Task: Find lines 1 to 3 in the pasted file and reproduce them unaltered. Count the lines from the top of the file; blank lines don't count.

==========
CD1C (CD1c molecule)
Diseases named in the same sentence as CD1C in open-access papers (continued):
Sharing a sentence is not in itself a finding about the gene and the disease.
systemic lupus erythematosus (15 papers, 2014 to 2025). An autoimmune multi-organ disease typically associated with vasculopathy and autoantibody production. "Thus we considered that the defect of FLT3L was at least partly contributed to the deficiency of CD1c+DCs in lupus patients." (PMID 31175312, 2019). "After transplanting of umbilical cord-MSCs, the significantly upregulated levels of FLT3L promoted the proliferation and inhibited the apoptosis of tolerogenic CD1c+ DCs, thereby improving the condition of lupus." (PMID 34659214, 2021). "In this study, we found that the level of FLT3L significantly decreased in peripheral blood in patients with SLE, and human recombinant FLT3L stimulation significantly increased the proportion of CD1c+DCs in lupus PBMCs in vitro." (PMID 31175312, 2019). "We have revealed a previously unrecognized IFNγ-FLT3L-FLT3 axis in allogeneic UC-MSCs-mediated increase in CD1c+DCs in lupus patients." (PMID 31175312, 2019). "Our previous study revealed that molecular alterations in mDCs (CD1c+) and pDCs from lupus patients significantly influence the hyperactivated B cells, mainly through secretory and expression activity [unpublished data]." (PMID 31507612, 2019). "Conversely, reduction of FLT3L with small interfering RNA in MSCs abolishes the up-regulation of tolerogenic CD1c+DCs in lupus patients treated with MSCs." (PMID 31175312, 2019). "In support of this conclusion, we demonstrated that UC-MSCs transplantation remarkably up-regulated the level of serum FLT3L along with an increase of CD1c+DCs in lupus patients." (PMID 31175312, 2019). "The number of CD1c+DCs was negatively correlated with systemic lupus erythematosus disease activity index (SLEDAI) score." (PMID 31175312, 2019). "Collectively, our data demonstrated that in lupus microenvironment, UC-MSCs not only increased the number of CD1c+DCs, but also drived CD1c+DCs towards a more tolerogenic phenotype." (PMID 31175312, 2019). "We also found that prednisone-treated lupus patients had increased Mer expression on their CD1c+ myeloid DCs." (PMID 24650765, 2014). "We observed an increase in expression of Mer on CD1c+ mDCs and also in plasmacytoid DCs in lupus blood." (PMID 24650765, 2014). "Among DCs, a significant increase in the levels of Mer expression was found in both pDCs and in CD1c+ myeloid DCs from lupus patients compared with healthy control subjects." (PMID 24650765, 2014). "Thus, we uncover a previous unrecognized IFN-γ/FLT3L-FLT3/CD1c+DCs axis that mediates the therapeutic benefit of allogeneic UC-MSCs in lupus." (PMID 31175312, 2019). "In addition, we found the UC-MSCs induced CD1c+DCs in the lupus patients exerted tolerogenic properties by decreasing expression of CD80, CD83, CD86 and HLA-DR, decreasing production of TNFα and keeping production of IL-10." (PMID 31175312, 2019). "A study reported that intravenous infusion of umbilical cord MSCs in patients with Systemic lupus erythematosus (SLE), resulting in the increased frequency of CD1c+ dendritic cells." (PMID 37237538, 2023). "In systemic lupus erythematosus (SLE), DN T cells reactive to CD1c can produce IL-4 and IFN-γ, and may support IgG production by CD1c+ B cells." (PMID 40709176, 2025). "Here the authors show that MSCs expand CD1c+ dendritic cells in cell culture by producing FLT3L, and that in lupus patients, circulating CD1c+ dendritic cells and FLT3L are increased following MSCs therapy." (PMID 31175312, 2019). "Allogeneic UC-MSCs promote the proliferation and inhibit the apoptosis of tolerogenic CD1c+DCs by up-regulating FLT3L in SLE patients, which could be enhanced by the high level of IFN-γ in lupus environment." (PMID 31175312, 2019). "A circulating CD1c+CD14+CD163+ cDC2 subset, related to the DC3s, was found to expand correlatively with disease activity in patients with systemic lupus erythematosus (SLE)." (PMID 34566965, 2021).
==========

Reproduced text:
CD1C (CD1c molecule)
Diseases named in the same sentence as CD1C in open-access papers (continued):
Sharing a sentence is not in itself a finding about the gene and the disease.